Truck News


Mail Bag (March 01, 2009)

Safety should be for all drivers and vehicles

Safety should be for all drivers and vehicles

Dear Auditor General: Regarding the Auditor’s Report on Truck Safety. As a trucker who writes many letters to media and government, and possesses many traffic facts and statistics, I find your unsafe truck report sensational, one-sided, unfair and poorly researched.

The Ontario Ministry of Transportation’s annual Road Safety Report clearly states:

• tractor-trailers are involved in 2% of all crashes;

• tractor-trailers are involved in 6% of all traffic fatalities;

• most (72%) of car/large truck crashes are caused by cars;

• over 85% of all traffic crashes are due to driver error.

Unsafe large trucks cause about 1% of all traffic fatalities – what about the remaining 1%? Truckers also possess the safest driving records. Large trucks also face full annual inspections and repairs. Cars face nil, unless being sold.

Unsafe cars and motorist fatigue cause far more fatalities than similarly in large trucks. Many truckers work different areas and different shifts – generally unaware whether truck inspection stations are open or closed. Over recent years truck vehicle safety has improved. The vast majority of traffic congestion, violations, crashes and fatalities are caused by cars, plus cars cause most large truck crashes.

Most motorists ignore their vehicle safety, failing to get a mechanic’s full safety check and repairs. Large trucks stand out in traffic, are observed more often, making them subject to unfair or exaggerated criticism. A minority of truckers are unsafe or discourteous. Many motorists are oblivious to their speeding, poor driving and how to properly share roads with trucks. Unmentioned truckers face overly stringent medicals and retesting or bans while motorists face nil, which can endanger the public.

I can tolerate photo radar for BOTH cars and trucks. As a trucker and motorist, safety is for all drivers and vehicles.

Don Bell

Mandate both quantity and quality of biodiesel

Regarding your story “BCTA accuses province of ignoring biodiesel concerns” on,jurisdictions which mandate biodiesel quantity, without mandating biodiesel quality are irresponsible. Biodiesel fuel quality is very important. Biodiesel that meets the new ASTM standards is manufactured and distributed by a BQ9000 certified supplier should be safe to use under some conditions. Unless the quality is regulated, how will anyone know they have received poor quality fuel until they have expensive repair bills?

Currently, there is a resolution on the Canadian Chambers of Commerce policy books that asks the Canadian Government to do just that.

Please pressure your local chambers of commerce to receive an answer on where the government is regarding the Biodiesel Quality resolution that was unanimously voted on at the 2007 AGM of the Canadian Chambers of Commerce.

Bill Waugh

C-TPAT will help reduce clearance times at the border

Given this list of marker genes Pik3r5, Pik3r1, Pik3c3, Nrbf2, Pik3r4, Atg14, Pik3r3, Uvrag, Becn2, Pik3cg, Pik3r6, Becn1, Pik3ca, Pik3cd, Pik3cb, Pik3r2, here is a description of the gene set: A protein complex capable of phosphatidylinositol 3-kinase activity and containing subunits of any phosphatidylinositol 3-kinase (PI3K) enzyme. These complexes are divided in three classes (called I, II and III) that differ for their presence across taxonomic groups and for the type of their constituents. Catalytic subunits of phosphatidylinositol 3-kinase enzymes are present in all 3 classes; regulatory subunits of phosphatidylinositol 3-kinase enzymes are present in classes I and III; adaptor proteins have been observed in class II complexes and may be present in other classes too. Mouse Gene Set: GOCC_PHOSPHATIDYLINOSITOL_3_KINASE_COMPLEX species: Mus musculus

Regarding your blog “Seeing Straight at the Border” on,I agree with the contents of this article, for the most part. However, the one CBP program that will enhance traffic flow into the USA is C-TPAT. As C-TPAT participants increase in numbers the overall clearance times will be reduced. There is a paradox here in that in these difficult economic times Canadian exporters are reluctant to spend the money on the C-TPAT program.

However, successful application and participation in the C-TPAT program has only positive benefits for the Canadian exporter and will eventually improve border crossing times.

David Connell, C. I. T. T. President D L Connell Enterprises

Mandate speed limiters to anyone caught speeding

We are an independent trucking company based out of British Columbia. My husband and I both run Ontario highways with the intended speed limit posted according to your laws. To insist that I must alter my truck to make your roads safer, because your OPP cannot stop speeding on your highways from its people, is unfair considering I do not speed.

I would like to remind everyone that what is happening in this province in regards to your “speed issues” is not the fault of the truckers, solely. It is a direct result in the speeding of people on your roadways, and lack of police presence on those roadways.

I travel these highways and have often been amazed at the way the people from this province drive in it. The complete disregard for the speed limit or basic rules of the road is so plain too see for anyone who is looking, that I am disgusted in the insinuation that it is the truckers who are somehow solely responsible.

To have a politician make a law that singles out truck drivers as the sole problem on your roads is ridiculous. Has he driven the highways out here? Or is he a town guy, who only stays on the smaller community roads? Your OPP are the ones who need to be out there enforcing the laws that are already in place for your safety. That is the real issue at hand.

Limiters on trucks is not the answer. You want to put limiters on vehicles to make people slow down, then do it to anyone caught speeding. Hand it out with the tickets that they are required to drive with a limiter. Add it to the mandate for the “new” drivers licensing programs that if caught in the first two years, they lose their license. You want to make a real difference and make safety your “top priority,” then do it properly.

If limiters is what you want, then put it in every vehicle, not just trucks.

Melanie Green

Truck News

Truck News

Truck News is Canada's leading trucking newspaper - news and information for trucking companies, owner/operators, truck drivers and logistics professionals working in the Canadian trucking industry.
All posts by

Print this page

Have your say:

Your email address will not be published. Required fields are marked *